FOR CENTURIES NOW, the Babylonian Talmud has been generally regarded, by friend and foe alike, as the foundational document of Judaism — this term itself being something of an anachronism. Talmudic study — its melodies, rhythms, and counterpoints — has been the music of Jewish life, providing the background tunes for even the most everyday of Jewish lives to the extent that the great historical linguist Max Weinreich referred to all of Jewish life (at least in Eastern Europe, but it need not be limited thus) as “the way of the Talmud,” incorporating blessings and curses, proverbs, foodways, and, of course, not to be forgotten, ritual practices and avoidances.

The richness of this way of the Talmud is best experienced, for those who are not in it, through the great works of Yiddish literature, from Sholem Aleichem to Chaim Grade.

In his marvelous new book, Barry Wimpfheimer has undertaken to explain historically how the Talmud got to maintain its position within Jewish life. Pursuing the metaphor of a biography that the Princeton University Press series provides, Wimpfheimer treats the reception of the Talmud as an unfolding and augmentation of forces, describing the characteristics present within the text from its “infancy,” together with the substance it has acquired over the centuries and its growing power via canonization.

This is one part of the story that Wimpfheimer tells, emphasizing the book’s evolving reception. The commentaries on the text — by even its critics — are what lend it the power and authority that makes for a canonized text. (Here I disagree slightly with one of Wimpfheimer’s formulations: “canonized” is not equivalent necessarily to “holy,” although all canonization, even so-called secular canonization — as that of Shakespeare, for instance — is a sacralization.) That in itself is an important and illuminating critical move: the Talmud was not born canonical but became so, with the aid of the institutions and practices of learning, commenting, critiquing, and resolving difficulties that processed the text through the centuries. Moreover, it was those activities that created the way of life in which the Talmud was the soundscape for Jewish culture tout court.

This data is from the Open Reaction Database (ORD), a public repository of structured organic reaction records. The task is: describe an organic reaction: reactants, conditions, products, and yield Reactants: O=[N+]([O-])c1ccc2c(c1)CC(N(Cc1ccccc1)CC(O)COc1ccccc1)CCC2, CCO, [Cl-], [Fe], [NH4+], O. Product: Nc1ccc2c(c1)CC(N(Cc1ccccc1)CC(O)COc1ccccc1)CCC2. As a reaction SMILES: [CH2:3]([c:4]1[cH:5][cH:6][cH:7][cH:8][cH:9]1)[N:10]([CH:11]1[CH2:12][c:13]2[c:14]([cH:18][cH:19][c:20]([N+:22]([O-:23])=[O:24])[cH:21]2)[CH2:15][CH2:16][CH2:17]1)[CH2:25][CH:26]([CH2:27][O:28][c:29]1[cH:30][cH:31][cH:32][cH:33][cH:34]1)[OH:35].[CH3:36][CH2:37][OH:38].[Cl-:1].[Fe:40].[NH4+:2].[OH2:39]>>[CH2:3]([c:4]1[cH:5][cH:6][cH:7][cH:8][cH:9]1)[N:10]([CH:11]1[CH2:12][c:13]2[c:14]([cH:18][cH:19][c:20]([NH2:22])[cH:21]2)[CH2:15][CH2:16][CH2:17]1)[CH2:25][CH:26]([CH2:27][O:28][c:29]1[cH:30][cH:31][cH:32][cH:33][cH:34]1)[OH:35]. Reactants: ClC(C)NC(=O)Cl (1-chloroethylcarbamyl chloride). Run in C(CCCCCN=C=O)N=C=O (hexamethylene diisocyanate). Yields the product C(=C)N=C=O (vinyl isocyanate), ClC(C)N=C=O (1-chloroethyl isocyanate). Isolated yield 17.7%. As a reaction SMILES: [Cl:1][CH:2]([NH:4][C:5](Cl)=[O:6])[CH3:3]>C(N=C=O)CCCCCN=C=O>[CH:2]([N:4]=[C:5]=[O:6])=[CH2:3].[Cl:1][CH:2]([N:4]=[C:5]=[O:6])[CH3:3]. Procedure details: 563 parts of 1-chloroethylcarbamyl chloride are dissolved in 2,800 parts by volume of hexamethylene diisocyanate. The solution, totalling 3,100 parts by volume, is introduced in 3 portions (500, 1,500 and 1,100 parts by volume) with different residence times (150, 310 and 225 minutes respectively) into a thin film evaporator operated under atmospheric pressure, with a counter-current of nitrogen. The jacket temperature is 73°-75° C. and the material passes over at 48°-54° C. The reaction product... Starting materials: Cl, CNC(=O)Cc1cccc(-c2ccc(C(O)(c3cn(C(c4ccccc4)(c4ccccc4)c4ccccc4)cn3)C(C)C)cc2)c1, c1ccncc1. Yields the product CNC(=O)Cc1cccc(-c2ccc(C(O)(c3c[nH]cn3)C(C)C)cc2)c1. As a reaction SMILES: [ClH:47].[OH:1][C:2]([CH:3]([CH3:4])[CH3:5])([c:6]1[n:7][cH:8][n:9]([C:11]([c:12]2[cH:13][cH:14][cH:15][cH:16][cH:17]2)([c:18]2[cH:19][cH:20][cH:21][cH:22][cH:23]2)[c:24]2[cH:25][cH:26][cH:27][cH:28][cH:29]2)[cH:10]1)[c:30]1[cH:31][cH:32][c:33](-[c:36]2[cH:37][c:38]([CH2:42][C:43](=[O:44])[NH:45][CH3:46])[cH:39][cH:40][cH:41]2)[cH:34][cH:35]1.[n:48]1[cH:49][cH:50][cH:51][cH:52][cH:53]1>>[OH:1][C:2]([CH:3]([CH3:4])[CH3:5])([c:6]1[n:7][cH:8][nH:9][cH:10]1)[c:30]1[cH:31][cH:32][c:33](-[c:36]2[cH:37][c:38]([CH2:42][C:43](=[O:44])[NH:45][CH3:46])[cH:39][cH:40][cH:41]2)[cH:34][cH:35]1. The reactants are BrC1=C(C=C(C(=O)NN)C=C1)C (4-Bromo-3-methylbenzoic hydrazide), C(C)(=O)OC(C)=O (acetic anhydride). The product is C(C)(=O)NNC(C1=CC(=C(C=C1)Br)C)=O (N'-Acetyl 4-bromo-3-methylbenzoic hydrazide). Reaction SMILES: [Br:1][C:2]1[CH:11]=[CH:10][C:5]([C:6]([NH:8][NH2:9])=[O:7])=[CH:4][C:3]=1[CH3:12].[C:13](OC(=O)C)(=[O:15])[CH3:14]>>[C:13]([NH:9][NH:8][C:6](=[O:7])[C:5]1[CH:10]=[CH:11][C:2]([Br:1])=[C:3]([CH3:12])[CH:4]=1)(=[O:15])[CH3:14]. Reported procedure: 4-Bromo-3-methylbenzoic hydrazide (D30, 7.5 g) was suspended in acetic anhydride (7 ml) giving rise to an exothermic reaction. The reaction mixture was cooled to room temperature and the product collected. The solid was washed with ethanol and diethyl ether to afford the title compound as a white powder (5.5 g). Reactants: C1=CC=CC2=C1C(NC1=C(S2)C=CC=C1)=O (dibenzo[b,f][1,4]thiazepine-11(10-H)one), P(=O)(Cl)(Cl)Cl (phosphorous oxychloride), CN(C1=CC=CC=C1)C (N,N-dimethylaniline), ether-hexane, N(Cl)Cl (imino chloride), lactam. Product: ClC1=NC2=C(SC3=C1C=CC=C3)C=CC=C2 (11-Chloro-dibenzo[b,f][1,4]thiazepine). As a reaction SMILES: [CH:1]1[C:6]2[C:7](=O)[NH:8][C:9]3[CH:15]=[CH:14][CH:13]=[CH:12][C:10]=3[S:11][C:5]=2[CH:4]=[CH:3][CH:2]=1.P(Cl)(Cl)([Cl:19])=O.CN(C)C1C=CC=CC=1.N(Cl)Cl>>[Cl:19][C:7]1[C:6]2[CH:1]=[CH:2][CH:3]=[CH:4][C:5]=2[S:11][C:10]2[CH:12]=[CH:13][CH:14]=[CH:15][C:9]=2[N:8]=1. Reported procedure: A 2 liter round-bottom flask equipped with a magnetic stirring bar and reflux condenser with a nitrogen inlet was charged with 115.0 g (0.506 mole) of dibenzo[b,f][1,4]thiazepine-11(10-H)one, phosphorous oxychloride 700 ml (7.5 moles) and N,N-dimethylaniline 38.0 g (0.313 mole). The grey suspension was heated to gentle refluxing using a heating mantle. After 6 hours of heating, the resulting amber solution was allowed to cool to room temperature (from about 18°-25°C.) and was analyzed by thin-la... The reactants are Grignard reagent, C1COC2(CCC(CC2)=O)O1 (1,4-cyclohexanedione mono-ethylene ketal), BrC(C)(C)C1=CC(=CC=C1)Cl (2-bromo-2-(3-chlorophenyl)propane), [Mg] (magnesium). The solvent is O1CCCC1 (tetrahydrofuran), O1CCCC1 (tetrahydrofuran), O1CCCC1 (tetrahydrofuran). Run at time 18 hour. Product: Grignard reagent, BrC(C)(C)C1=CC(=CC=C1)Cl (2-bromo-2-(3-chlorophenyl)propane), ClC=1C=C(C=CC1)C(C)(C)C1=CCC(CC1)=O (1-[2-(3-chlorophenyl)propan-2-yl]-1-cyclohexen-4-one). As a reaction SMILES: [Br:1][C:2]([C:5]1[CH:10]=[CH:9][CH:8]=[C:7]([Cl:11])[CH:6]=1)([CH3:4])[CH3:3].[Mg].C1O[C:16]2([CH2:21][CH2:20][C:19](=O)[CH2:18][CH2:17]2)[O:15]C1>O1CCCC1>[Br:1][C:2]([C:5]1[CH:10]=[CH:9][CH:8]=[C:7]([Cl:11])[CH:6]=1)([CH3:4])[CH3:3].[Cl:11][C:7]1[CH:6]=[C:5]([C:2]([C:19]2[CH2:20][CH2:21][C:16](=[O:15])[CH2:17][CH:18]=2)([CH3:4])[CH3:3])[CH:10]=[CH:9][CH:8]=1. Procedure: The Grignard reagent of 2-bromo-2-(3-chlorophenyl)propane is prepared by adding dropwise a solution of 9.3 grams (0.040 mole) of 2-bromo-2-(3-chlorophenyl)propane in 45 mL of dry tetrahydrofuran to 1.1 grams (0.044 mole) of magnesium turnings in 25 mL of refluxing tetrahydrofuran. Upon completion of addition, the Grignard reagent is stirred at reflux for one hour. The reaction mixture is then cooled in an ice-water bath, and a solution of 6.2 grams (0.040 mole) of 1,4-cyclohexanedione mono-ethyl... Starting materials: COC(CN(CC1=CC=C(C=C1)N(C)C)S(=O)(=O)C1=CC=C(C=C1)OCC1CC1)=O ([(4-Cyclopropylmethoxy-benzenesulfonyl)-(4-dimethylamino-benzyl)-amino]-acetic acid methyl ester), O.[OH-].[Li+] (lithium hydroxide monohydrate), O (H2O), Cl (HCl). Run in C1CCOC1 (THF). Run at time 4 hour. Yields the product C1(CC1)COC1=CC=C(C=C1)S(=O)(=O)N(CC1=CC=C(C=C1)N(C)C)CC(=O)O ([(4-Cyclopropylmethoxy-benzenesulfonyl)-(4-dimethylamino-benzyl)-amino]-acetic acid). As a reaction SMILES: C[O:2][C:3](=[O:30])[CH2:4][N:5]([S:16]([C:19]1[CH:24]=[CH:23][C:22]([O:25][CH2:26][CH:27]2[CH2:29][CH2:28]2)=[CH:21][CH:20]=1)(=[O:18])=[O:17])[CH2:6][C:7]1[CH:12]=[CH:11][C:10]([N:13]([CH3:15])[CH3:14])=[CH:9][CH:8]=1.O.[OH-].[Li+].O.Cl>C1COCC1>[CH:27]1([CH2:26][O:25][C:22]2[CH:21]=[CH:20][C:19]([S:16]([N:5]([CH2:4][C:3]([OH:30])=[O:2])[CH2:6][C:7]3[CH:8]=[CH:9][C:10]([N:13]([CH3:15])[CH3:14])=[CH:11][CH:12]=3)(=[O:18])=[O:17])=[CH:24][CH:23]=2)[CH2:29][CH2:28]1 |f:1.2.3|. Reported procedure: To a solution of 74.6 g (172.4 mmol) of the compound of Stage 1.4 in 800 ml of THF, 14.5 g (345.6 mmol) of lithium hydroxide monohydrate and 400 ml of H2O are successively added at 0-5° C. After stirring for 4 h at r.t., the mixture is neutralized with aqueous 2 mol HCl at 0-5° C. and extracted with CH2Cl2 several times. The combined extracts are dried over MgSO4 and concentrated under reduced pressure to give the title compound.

But something much more impressive is being accomplished in this book. Wimpfheimer helps us understand what every student of the Talmud knows without necessarily being able to articulate: the Talmud is not the book at the center of the commentaries, but is the whole megillah, the process and the product too. Wimpfheimer offers something like a phenomenology of Lernen (the traditional name for the study of Talmud) and, with it, the best possible introduction, within the confines of a single volume, to the experience of Talmudic study. He does this by taking one typical (and typically difficult) passage, sugya, of the Talmud and reading it through ever more complex and ramified interpretations, medieval and early modern. We see the Talmudic text becoming ever stronger, but also ever richer in implications, as Wimpfheimer deftly explicates the differing interpretative ideas and methods of various authors.